Behind the Scenes

Behind the Scenes : Alstom Citadis Spirit simulator

O-Train Fans goes Behind the Scenes at OC Transpo's operator training centre to explore the Alstom Citadis Spirit simulator. Learn about how the LRV is operated and controlled, the automatic train control, as well as some unique and innovative features.

The simulator is primarily used for training Electric Rail Operators with the knowledge and hands-on experience needed to operate the Light Rail Vehicles on the Confederation Line.

A few interesting points I learned from my experience in the simulator:

  • The operator cab has dash mounted displays for exterior cameras, and these cameras are installed in the stations (rather than on the trains themselves).
  • The trains will operate for the most part in ATC (Automatic Train Control), but the operator can switch to Manual Control. In Manual Control, the trains are still limited to the track speed limits that are set so it is not possible to over-speed the train without it automatically applying brakes to slow. Likewise, it is not possible to advance the train beyond the stopping point at terminus stations. Great safety features.
  • The operator when running in ATC mode, needs to routinely (every 15-20 seconds) press the DARS (or GO button) to avoid a Vigilance Infraction. This ensures that the operator is continuously monitoring the train, the track and the passage through stations. Failure to do so will result in the train's horn sounding and the train stopping.


From my understanding during my visit:

  • The maximum track speed on the line is 80km/h. The trains are designed to go up to 105km/h however, and have been operated at that speed on the 'test track'.
  • Some sections like the stretch between uOttawa and Lees, the LRV reaches around 77-80km/h on average. This will be also what can be expected on the longer stretches elsewhere, so the trains should reach the max track speed in many places.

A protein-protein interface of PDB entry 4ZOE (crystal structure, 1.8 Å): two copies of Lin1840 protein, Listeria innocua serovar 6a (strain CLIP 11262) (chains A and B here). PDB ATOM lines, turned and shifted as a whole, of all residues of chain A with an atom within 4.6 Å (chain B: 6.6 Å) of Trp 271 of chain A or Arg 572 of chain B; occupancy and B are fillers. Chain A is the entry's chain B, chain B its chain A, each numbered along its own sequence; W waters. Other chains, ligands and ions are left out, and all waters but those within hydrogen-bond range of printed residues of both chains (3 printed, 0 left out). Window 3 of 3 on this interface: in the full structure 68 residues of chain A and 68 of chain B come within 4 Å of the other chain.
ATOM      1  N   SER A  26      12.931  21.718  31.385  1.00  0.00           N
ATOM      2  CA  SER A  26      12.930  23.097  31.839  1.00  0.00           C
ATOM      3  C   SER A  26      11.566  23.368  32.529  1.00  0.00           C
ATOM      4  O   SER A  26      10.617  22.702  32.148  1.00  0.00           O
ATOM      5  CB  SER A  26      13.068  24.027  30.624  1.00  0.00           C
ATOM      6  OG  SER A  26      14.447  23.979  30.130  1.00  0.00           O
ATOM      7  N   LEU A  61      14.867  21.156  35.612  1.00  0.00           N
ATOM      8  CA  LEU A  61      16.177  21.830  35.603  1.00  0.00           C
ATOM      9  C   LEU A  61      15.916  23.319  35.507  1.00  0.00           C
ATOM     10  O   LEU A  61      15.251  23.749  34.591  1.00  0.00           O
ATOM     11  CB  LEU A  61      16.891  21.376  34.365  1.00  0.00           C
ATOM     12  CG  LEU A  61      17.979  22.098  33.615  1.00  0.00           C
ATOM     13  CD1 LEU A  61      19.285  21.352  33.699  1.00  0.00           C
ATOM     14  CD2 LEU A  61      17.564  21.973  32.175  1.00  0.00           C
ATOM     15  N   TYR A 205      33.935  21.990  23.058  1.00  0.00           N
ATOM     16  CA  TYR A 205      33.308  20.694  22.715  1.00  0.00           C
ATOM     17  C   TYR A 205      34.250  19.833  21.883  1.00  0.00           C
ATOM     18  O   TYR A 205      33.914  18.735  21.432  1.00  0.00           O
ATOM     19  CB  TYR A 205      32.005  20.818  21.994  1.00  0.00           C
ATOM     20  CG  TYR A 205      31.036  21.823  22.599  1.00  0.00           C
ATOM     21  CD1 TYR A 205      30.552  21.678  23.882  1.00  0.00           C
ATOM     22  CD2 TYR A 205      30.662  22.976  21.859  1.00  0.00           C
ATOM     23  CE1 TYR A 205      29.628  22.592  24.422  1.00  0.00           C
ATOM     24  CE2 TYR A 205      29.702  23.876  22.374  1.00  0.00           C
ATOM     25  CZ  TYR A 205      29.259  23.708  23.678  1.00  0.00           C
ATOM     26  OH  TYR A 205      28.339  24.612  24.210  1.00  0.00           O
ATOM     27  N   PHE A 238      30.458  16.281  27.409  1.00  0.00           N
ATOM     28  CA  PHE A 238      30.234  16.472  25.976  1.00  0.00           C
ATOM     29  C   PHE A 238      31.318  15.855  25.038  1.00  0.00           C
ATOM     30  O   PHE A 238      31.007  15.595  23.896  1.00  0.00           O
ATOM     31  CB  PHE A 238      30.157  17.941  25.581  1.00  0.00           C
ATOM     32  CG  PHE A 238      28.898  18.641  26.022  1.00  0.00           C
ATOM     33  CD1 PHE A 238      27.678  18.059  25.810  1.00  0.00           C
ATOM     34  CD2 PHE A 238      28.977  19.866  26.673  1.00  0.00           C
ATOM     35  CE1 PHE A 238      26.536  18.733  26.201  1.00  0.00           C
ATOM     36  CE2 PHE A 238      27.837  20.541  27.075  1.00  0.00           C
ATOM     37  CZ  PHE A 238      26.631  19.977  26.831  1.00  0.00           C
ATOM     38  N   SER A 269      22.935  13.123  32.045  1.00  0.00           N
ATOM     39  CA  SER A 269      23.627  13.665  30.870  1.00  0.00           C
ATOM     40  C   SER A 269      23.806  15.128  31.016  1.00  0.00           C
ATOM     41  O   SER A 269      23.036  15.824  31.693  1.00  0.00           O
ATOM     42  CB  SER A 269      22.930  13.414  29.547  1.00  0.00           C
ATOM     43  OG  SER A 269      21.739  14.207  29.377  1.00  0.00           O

• In the tunnel it passes at a fairly high speed as well, around 60km/h ish, but in the curves it seemed to take them quite a bit slower then accelerate to the higher speed on the straights.
  • In the video, other than when I was doing Manual Control, in ATC, the simulation was set to operating at regular train service speeds. 
  • The stretch between Lees and Hurdman, it was operating between 30-40km/h. Some reasons included the fact of the guidway going over water and the curve leaving Lees.


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Special thank you for making this video possible to:

John Manconi
General Manager of Transportation Services

Marc Richer
Instructor - Multimodal Operations

Derek Puddicombe
André Brisebois

Communications

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Comments 3

- David B. on Saturday, 27 April 2019 20:21

Amazing video! Really puts in context the safety of the system and how "easy" it might seem. Constant vigilance is key and well implemented here.

Amazing video! Really puts in context the safety of the system and how "easy" it might seem. Constant vigilance is key and well implemented here.
Shane Seguin on Sunday, 28 April 2019 08:25

Indeed. Well said David. Thank you for your comments.

Indeed. Well said David. Thank you for your comments.
- Erick on Sunday, 28 April 2019 11:44

Thank you Shane for this awesome video and inside access.

Thank you Shane for this awesome video and inside access.
Monday, July 22, 2019